Prestigious grant for Bateson Centre Director

A zebrafish

Congratulations to Professor Stephen Renshaw, Director of our Bateson Centre - the world’s first Centre for Lifecourse Biology, who has been awarded over £220,000 in funding for vital research aiming to combat infectious diseases.

Professor Renshaw’s grant will be used to develop the use of zebrafish to investigate a range of infections caused by fungi, bacteria and mycobacteria, the cause of tuberculosis, making a valuable contribution to the fight against antibiotic resistance.

While our scientists have already carried out groundbreaking studies in this area, the grant will create an innovative laboratory space for researchers involved in similar projects to work in close proximity to each other, sharing their findings and expertise.

Professor Stephen Renshaw

This will be the UK’s first laboratory dedicated to this kind of infection research using zebrafish, which are crucial in this research as their immune systems function in a similar way to human immunity.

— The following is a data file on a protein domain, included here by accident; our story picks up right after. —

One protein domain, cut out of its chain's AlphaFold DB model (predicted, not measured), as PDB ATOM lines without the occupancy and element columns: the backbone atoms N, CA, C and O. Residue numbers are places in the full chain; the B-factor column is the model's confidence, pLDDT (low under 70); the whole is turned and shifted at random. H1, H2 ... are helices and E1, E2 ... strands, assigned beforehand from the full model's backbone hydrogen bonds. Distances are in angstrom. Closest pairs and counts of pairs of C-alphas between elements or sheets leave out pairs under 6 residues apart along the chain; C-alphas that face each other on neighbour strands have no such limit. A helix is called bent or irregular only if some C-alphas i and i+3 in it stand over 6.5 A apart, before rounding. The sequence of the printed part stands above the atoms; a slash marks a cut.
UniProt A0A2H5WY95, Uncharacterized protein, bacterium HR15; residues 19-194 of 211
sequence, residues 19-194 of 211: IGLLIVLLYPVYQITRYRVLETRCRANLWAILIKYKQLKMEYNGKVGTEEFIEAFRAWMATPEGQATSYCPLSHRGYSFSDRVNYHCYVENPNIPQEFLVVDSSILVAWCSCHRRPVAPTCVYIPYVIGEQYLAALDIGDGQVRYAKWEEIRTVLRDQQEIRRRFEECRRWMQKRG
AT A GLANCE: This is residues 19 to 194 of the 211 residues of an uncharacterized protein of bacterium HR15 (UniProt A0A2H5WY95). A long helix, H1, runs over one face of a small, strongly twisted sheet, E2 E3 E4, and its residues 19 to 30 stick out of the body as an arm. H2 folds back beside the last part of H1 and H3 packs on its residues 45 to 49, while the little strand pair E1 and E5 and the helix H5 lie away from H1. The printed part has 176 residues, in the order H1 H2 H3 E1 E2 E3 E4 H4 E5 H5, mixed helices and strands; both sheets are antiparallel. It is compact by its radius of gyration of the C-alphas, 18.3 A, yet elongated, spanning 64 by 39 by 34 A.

The facility will be based at our University’s Bateson Centre, the world’s first dedicated centre for Lifecourse Biology. Central to the understanding and treatment of disease, Lifecourse Biology is the study of lifelong processes of change including growth, remodelling, degeneration and repair.

The award is part of the highly competitive Laboratory Refurbishment Scheme, funded by the Wolfson Foundation and administered by the Royal Society, a world-renowned academy which recognises excellence in science.

Professor Renshaw said: "I am delighted to have been granted this award. Sheffield has pioneered the use of zebrafish as an infection model and is leading the world in using these models to find new treatments for infections that are becoming resistant to existing antibiotics.

"This refurbishment will bring together all zebrafish infection work in one lab, creating the UK's first dedicated multi-user zebrafish infection lab and allowing everyone to benefit from closer collaboration and shared approaches and tools.”